While I fully believe that interpreting literature isn’t as easy and fluffy as everyone thinks it is, that it’s full of real debate and real points and solidity, there’s also undoubtedly a deep level of subjectivity. When we interpret religion especially, we read what we want to read. I think God designed us to work that way, so that religion fits with us each uniquely. When I read the Qur’an, I read it very differently from how someone else might read it. I see on the page what’s inside myself. So while the ultimate message might be compassion for everyone, the details are subjective. Because we’re only human, once we understand something, it’s changed for us to understand it. So the objective can remain, existing, but inaccessible. We can only come close.
And while there is a very clear scientific definition of sex, it seems that–unsurprisingly–cultural definitions vary. And they vary with situations as well. If I were in a relationship with someone and he cheated on me, I don’t care if he used his fingers or his mouth–suddenly, they’re both sex.
(This doesn’t quite fit here, but I feel like I must cover it: no matter how we define sex, it will always be unquestionable that forcible vaginal penetration with fingers is rape, because rape isn’t having sex. Being raped doesn’t mean you “had sex”–if anything it means you didn’t have sex. Rape is forcible, non-consenual penetration, with whatever object in whatever orifice; it doesn’t matter.)
Scholars conclude that masturbation is forbidden, because it’s a form of sex. But that means that using your fingers is having sex. Unless, in that hadith, as a commenter pointed out, the Prophet was not penetrating.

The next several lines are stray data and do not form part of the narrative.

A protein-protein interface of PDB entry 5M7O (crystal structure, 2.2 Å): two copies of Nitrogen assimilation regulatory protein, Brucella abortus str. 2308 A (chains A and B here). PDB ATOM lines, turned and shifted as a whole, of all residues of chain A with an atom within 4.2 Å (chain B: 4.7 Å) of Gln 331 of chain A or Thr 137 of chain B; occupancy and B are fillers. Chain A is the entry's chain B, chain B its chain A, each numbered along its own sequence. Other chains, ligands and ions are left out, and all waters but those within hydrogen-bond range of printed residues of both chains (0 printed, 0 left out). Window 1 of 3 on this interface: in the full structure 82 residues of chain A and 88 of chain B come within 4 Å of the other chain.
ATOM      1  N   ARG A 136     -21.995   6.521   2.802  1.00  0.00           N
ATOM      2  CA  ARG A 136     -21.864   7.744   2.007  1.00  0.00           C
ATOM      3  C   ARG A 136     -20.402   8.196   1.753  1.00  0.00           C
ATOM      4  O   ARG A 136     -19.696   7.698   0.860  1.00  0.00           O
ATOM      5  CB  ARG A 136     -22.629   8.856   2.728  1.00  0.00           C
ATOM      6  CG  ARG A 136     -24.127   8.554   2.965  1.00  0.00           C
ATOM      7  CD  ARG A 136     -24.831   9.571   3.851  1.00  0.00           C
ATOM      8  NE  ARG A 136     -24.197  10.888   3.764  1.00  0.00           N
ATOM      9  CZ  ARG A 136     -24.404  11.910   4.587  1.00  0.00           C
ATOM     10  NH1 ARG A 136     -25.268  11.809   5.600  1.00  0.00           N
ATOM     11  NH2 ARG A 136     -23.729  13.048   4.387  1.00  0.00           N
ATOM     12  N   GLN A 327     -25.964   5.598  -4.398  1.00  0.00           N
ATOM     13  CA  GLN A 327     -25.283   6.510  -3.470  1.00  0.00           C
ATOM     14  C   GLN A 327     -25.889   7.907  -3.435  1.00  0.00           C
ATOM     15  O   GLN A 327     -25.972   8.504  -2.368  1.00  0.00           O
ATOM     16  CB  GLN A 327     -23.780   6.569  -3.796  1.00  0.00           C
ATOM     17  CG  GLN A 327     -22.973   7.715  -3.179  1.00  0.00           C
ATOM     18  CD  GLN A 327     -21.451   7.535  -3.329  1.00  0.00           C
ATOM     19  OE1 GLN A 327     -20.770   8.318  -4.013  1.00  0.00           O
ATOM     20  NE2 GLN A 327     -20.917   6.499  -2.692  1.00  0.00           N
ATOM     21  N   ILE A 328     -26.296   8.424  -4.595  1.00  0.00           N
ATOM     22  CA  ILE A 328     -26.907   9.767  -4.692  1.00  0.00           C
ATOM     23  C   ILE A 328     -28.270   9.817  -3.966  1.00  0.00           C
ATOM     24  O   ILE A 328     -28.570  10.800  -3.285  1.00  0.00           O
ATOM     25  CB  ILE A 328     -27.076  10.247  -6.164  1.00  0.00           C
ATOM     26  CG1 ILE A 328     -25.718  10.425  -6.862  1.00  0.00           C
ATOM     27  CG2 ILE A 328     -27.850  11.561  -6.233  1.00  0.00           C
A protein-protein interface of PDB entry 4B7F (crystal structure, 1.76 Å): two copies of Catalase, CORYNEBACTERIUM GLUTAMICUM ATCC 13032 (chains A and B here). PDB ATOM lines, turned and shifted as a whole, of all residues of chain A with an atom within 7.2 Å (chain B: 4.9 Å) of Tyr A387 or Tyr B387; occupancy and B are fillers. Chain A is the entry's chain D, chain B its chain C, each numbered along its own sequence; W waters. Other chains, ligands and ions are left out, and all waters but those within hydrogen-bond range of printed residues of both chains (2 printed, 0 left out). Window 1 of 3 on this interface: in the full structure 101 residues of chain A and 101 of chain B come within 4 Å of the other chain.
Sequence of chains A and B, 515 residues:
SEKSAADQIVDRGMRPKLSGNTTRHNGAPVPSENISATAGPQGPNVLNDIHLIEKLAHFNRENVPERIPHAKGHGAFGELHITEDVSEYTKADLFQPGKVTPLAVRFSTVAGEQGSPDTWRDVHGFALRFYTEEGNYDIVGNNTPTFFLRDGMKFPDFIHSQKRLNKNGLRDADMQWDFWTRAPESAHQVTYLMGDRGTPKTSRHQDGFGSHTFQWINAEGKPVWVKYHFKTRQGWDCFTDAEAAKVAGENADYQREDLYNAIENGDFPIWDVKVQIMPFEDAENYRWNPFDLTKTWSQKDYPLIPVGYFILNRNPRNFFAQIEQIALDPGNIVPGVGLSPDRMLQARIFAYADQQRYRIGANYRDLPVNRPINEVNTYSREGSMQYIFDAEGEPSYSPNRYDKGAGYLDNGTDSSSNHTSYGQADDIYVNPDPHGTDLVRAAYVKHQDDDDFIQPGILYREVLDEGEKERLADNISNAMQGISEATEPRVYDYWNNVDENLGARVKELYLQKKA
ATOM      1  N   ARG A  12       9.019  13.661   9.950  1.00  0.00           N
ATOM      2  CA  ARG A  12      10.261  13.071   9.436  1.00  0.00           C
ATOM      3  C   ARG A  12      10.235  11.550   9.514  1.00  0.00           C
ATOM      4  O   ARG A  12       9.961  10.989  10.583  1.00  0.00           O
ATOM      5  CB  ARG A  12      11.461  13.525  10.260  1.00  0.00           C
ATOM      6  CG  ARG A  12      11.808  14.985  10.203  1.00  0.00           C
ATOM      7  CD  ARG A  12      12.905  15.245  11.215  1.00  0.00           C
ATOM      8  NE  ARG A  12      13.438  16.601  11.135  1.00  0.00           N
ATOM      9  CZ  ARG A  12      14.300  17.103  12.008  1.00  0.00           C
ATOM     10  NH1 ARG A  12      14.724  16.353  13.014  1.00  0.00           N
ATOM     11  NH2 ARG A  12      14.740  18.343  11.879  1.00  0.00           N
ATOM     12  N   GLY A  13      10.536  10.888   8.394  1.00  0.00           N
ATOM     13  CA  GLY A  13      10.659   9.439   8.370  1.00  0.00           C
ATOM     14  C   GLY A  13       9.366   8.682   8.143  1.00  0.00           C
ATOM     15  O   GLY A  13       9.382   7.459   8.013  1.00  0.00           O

In Islam, it’s interesting to notice when we decide to see things as black and white as opposed to when we decide to look at the reasons behind them and determine that something is permissible when those reasons for being haraam are eliminated. Nail polish is considered impermissible by a majority of Muslims–except when you don’t have perform ablution, because then the reason for it being impermissible is gone. But why is premarital sex impermissible? People guess, so you don’t have babies in unstable situations! But now there’s birth control. People say, well that doesn’t always work. But being a single parent or an unmarried parent isn’t always an unstable situation. Besides, if it’s about children, why is adoption permissible for single parents? People say, well it’s so you don’t get attached to lovers and have your heart broken and break hearts! And it’s something that people indulge in, and then they do it in excess and forget God!
But now we are kind of getting desperate, aren’t we? We are painting everyone over with the same brush.
This isn’t to say that sex is as simple as nail polish. I still believe that premarital sex is decidedly forbidden, because the Qur’an comes right out and states it. And when God says something is forbidden that forwardly, to me a lot of times it doesn’t really matter why. I can just not do it. Whereas with nail polish, we are left to our reasons. There is a huge difference. But it’s an interesting thing to examine, when we do and don’t need reasons. I find that I look into reasons when it stops being personal and starts being used as something to police the lives of others. I don’t care why premarital sex is forbidden, because I don’t need to have it. I’m perfectly fine with it being forbidden. But I do care that people incorrectly interpret that being gay is a sin, because then that hurts people. It stops being private. (And again, The Compassion Principle.)
What was I talking about? Oh yeah. What’s sex? Should the use of fingers count as sex to the same degree as oral or vaginal sex? And isn’t it strange that we term sex with womanly parts? Like, you have vaginal sex but not… penile sex. I’ve never heard anyone say that. Probably for mechanical reasons.